GET from that specific URL. However, APIs actually return quite a lot of information by default and maybe I care about more things than a 200 status code. They can also have quite complex structures, so using this method to make a fake response could get very awkward if I am trying to make a realistic response. Also, what if the structure of the api changes underneath us? It is in beta after all. A big change would mean all those carefully written pipes would have to be rewritten by me every time. Blergh. Luckily we have a solution for that too!
vcr does not stand for
Very Cool Responses, but I think it should. From it’s own description:
Record HTTP calls and replay them
It’s an R port of a ruby gem of the same name, this package allows you to ‘record’ the response of an API to a YAML file ‘cassette’. You can then ‘play’ the ‘cassette’ back during the test as if the API was being actually called. If you’re still not sure where the name comes from, then you might be a little to young to get the reference.
vcr has a few things it needs in a project to run, and though it doesn’t have its own entry in
usethis, it does have it’s own set-up function in a similar style:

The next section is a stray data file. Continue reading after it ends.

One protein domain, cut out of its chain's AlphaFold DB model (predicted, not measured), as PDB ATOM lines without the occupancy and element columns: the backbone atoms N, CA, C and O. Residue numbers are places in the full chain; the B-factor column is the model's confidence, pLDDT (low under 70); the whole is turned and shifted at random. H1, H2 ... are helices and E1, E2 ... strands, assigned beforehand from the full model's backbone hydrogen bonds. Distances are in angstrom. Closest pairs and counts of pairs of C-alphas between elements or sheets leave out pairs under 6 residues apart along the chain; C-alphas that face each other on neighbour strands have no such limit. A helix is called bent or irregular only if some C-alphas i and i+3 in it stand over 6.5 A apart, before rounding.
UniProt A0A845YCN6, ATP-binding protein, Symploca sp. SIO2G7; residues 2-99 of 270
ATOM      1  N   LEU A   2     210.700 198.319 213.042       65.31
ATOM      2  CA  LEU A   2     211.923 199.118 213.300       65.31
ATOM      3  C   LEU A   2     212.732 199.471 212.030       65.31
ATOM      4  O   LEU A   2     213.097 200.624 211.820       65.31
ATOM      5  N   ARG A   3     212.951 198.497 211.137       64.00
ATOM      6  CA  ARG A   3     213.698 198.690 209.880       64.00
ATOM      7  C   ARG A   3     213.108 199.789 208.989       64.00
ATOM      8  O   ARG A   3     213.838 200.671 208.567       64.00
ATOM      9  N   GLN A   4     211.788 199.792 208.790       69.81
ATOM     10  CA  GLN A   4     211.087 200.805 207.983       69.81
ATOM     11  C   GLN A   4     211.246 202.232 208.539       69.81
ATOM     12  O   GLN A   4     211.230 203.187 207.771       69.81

From there, we can use the normal
testthat flow. Here’s an example using the
POST to write a new article.
Well, that’s an easy change! The only difference from the first test is that we have wrapped the function we are testing in a
use_cassette block, inside the
test_that block. Now, the first time this function is run, you get this. A huge YAML file that describes the response of the actual API. Now, every time the test is run, that cassette will get loaded as the ‘mock’, and it’s so much more developed than our stub! We can test against anything we want in the response, and even better, the response is totally human readable.
What about changes? What happens if you make a change to the data you use to test the function that invalidates the
cassette? What if the dev.to spec changes? Easy, all you do is delete the test and re-run. The function will then go and get a new response, and populate the file again. Your tests then run against the new file. You can even commit these to version control. Then you can tell exactly when an API change occurred, and what was different afterwards.
vcr packages are being maintained by @sckott, who is an active writer here on dev.to. and I think he’s really worth a follow. He also works on ROpenSci, which I think is also a really cool project. If you are working with R on a scientific/research project you should be extra interested.